The following installs dependencies in
node_modules and links
wflow to work globally.
Running that should give you a preview of how it works, however likely you'll want to specify a workflow file.
Point wflow at a valid yaml file. You may also specify an event (a GitHub webhook payload). If you do not provide an event, it attempts to read from .git.
wflow --file build.yml --event event.json
GitHub Actions uses Azure Pipeline to spin up real VMs that you request with
runs-on. As this is running locally, we are using docker-in-docker. We'll see how this goes.
When you run the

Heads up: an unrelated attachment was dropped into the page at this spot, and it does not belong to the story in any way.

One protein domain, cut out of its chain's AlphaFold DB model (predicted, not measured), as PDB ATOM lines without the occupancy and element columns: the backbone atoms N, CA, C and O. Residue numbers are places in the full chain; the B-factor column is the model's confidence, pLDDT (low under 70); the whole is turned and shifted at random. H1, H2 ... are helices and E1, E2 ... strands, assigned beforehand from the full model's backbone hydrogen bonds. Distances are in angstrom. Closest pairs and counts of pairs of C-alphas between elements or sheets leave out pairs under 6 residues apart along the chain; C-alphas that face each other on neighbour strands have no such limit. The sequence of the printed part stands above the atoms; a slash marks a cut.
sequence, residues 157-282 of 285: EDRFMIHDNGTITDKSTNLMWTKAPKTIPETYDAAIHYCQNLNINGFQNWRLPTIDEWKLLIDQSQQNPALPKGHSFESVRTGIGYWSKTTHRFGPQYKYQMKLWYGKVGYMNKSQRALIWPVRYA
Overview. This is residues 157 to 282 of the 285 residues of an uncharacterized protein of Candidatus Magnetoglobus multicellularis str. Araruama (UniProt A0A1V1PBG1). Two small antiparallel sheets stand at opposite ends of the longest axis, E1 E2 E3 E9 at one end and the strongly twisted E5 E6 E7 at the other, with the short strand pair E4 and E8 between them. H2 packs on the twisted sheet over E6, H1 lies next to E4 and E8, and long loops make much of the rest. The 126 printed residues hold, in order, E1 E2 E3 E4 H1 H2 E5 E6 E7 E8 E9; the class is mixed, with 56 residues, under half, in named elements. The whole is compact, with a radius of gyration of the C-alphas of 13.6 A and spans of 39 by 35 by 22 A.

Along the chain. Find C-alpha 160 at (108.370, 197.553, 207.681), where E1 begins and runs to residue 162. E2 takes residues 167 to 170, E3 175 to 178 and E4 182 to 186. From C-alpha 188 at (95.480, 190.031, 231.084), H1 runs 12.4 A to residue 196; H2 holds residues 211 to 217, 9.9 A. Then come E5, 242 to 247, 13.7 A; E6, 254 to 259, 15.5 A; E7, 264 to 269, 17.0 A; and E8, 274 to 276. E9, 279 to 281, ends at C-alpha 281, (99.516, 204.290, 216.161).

wflow, it spins up a lightweight API and UI server. It reads the workflow syntax, and runs docker containers performing the work. Sidecar syslogs are setup for each docker container in order to capture the logs and write them to your
workspace. Each jobs gets its own workspace. Each step in a job operates on the same workspace. While log files are written to disk, they are simultanously broadcast over WebSocker so that the UI can consume them. The UI needs some work.